Thursday, 17 March 2011

Beneficial Pests

I did not always think of curl grubs as a beneficial pest. I had been told that they could kill lawn and other plants with their appetite for roots. However, it was once I started making huge compost heaps that I realised the information I had been provided was not the complete picture. If you make a compost or have a large pile of manure, once things cool down, the earthworms and other soil animals will move in. This includes curl grubs which help create wonderfully rich soil. So now instead of squishing them, or feeding them to the chooks, when discovered I toss them to the most organically rich spot in the garden. Eat, my pretties, eat!

Understanding why insects are attacking a plant is the best approach in being able to create a healthier garden. Are you starving your soil, thus starving your plants? Have you recently fed your plants high levels of soluble nitrogen? With organic matter and compost in the soil, everything becomes more balanced and stabilised. Root knot nematodes will not be a problem. I can grow tomato plants in the same place for over 6 months and get great crops off them to the end ("the end" being when I need the particular garden plot for something else) with no visible nematode damage to the roots. I do not fertilise the plants during this time either. The reason I can achieve this is that I have made the soil, so incredibly healthy it can support plants for long periods of time thanks to the well fed soil life. I know I have root knot nematodes on the property, as when feral tomatoes come up in the rose garden, their roots have shown signs of attack.

A health plant can respond to trimming of its roots, branches, and leaves, as long as it is in proportion to the health, vigor, and size of the plant. So when an insect arborist wants to ply its trade, who am I to say no? As long as no major or lasting damage is done to the plant or its fruit, then I do not mind. A healthy plant will respond to the trimming by putting out more growth. I have some native trees on the property that get every leaf completely eaten away by a beetle. But the trees always regrow the leaves and power along quite healthily, so why would I spray the bugs with some organic control? There is simply no point.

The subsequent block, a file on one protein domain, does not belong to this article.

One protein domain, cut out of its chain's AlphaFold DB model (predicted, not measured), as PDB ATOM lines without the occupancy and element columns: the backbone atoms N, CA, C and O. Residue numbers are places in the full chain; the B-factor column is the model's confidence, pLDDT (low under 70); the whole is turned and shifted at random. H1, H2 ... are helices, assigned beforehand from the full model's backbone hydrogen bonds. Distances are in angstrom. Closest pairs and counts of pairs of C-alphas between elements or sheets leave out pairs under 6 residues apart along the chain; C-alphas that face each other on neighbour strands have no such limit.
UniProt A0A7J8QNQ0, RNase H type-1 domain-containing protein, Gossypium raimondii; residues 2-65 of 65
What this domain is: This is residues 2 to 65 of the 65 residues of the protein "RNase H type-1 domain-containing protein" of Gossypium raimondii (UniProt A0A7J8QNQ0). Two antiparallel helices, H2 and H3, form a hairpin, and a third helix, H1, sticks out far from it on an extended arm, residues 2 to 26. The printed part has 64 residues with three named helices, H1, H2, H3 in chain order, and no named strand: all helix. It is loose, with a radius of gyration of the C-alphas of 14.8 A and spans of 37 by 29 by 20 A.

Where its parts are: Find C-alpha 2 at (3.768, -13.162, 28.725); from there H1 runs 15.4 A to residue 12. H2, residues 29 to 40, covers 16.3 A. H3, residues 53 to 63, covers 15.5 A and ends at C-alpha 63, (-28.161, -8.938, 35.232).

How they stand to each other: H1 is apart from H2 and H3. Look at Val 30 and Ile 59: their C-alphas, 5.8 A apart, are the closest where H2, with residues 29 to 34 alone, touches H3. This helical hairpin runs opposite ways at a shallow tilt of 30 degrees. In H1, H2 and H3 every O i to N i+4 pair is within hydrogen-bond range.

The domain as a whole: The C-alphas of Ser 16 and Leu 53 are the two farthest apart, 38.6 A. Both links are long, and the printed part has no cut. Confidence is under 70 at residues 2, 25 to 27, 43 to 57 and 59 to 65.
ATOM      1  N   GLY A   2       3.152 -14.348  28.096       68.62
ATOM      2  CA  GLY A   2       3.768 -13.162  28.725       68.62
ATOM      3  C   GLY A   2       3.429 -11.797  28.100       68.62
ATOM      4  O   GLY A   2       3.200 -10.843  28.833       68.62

When I first set up my veggie garden, I left all insects be. I wanted to see what would happen. Would predators come along? Would the pests really be a problem, such that I could not harvest enough for my family's needs? I certainly found that caterpillars are a pest that needs to be managed, thus my current use of Dipel (Bacillus thuringiensis). But this is because I have not set up the right system in the veggie garden with permanent perennials and similar beneficial plants for key predator insects. Thus once garden designs have been changed, it is important to see if the current control methods are still warranted.

Ants are often thought of as a general pest. But they are fantastic recyclers of above surface material including meat. I use ants to pick the fats from bones before I bury them around the garden. Ants can breakdown the fats very quickly, whereas it will take a longer time if immediately buried in the soil. Ants are great predators. Green ants, which I certainly do not appreciate getting bitten by, will easily take down any cut worms roaming your garden. While ants can tend and protect scale and other honeydew producing insects, the presence of these insects often indicates another problem which needs to be managed for the long term health of the plant. Ants can also assist with pollination, for instance sugar ants will pollinate passionfruit and pitaya (dragonfruit).

Ants are also fantastic aerators of soil. My pastures are allowed to grow tall before I harvest the grass for compost, mulch, and other garden uses. The ants love this and build mounds of soil, excavating from below the surface and bringing it to the top. This improves water penetration, helps roots grow, and even sequesters carbon.

There is no doubt that there are pests which are truly just that. Queensland Fruit Fly being a prime example of such a pest. For those starting out in gardening, it can be hard to know what is a good bug, versus a bad one. So it is nice to know that there is a free locally focused website on Brisbane insects called This website is an absolute gem allowing a better understanding of local insects. If you want to see a 28-spotted ladybird (plant eater) versus a three-banded ladybird (insect and/or fungi eater), then this is the site for you. The layout is well done, giving general information and pictures at the top, which allows people to drill down to more insect specific information as identification progresses.

So the next time you see a so-called pest having a go at your plant, ask yourself if nature has simply posted a job opening for a Sanitation Engineer.

Monday, 14 March 2011

Solar Power Generation Update

A little under a year ago we had solar panels installed. So I thought an update on how things have been going was in order.